Child abuse is a “wobbler” that can be charged as either a misdemeanor or a felony. Felony child abuse carries a penalty of 2, 4, or 6 years in state prison or jail and a $6,000 fine. Misdemeanor child abuse carries an identical fine plus up to one year in county jail.

In addition, 4 years can be added for any prior child abuse conviction within 10 years. Probation may be granted but has a 3-year minimum duration. A protective order is required if probation is granted that may include stay-away provisions preventing contact with the alleged victim. You must also complete 1 year or more of a counseling program for abusers. Abstinence from drug and alcohol combined with randomized testing can be mandated for the entire term if substance use was involved.


Back to top

Elder Abuse

One of the fastest-growing area of crime in the United States is dependent adult and elder abuse, especially for financial abuse involving separating a vulnerable adult from their money, assets or property.

When it comes to the frequency of elder abuse cases, California leads the nation. In fact, nearly 11% of all dependent adult and elder abuse cases within the United States come from California. Financial crimes against the elderly are expected to increase even more as the Baby Boomer generation ages.

In California, the primary way criminal charges are filed for allegations involving the abuse of the elderly or a dependent adult include:

  • Abuse of elder or dependent adult under Pen. Code, § 368(c); or
  • Abuse of an elder or dependent adult likely to produce great bodily harm or death under Pen. Code, § 368(b)(1).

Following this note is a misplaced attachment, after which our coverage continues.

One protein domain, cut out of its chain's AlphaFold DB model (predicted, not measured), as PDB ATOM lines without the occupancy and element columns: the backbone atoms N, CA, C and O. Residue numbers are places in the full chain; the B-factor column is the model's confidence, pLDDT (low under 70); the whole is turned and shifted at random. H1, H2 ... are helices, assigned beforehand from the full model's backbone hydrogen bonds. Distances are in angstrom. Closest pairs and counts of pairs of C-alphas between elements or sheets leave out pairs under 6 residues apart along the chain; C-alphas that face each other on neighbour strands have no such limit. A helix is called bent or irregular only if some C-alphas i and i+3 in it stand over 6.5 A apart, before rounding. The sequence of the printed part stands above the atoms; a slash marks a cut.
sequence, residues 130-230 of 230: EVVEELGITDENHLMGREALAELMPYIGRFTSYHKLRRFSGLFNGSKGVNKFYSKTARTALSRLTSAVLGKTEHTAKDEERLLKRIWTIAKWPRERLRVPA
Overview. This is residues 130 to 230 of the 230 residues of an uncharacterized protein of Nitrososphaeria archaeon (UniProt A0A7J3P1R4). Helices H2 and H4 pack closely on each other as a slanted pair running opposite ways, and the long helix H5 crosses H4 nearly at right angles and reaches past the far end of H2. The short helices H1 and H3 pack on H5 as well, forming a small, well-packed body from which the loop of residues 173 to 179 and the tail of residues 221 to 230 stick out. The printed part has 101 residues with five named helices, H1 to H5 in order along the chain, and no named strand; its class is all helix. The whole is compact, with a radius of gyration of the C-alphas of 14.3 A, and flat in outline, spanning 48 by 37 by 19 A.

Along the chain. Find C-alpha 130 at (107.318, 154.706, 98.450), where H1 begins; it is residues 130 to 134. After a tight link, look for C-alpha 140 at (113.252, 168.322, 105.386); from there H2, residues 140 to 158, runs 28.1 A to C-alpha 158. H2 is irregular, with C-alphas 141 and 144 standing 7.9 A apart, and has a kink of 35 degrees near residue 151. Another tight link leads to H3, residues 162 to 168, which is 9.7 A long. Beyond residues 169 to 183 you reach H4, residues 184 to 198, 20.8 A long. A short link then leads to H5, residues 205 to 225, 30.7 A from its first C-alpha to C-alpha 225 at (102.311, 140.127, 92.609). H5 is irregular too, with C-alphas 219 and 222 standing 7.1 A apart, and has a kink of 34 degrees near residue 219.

Elders are defined as those 65 years of age or older. A dependent adult is someone 18-64 who has a diminished ability to carry out normal activities due to disability, age, or health status. Under Penal Code Section 368, elder abuse occurs when a defendant:

  • Willfully (on purpose) directly causes or indirectly allows an elderly or dependent adult to suffer, OR
  • Inflicts unreasonable physical pain or mental suffering on the person, OR
  • Permits an elderly or dependent adult to be put in a situation in which their health is endangered

Elder/dependent adult abuse is a “wobbler” that can be charged as either a felony or a misdemeanor. For misdemeanors, you face up to 1 year in county jail and a $6,000 fine for a first offense. For felonies, you face up to $10,000 in fines and a base sentence of 2-4 years in state prison.

If “great bodily harm” (i.e. non-trivial, significant injury) or death resulted, you can get up to 7 years in state prison added to your sentence. Other direct consequences can include victim restitution payments and mandatory counseling.


Back to top

Additional Resources

What is Elder Abuse?, California Advocated for Nursing Home Reform – A helpful article that further clarifies what constitutes elder abuse. Invluded is information about warning signs and how to report suspected abuse. The different definition of elder abuse used in civil (not criminal) lawsuits is also outlined in detail.

Child Abuse Identification and Reporting Guidelines, California Department of Education – This site discusses the warning signs for different kinds of abuse involving children and how to report it. There is a section on mandatory reporting for teachers, coaches, and other officials who have an obligation to report suspected abuse.


Back to top

Ventura Criminal Defense Lawyer for Abuse Crimes

If you were accused of a crime involving abuse of a child, elderly person, or dependent adult, then contact an experienced criminal defense attorney at Jay Leiderman Law. These crimes have severe penalties that can haunt you forever and are highly stigmatized and looked down upon even compared to other serious crimes. You will want to do whatever you can to avoid a conviction.

Abuse crimes often involve complicated financial, property, or health care issues that arise within a dysfunctional family dynamic, and because of family turmoil the chances for a false accusation are high. Contact us to discuss the charges pending against you, possible defenses to fight the charges, and the best ways to fight for an outright dismissal.

Call (805) 654-0200 for a free, confidential consultation.


Back to top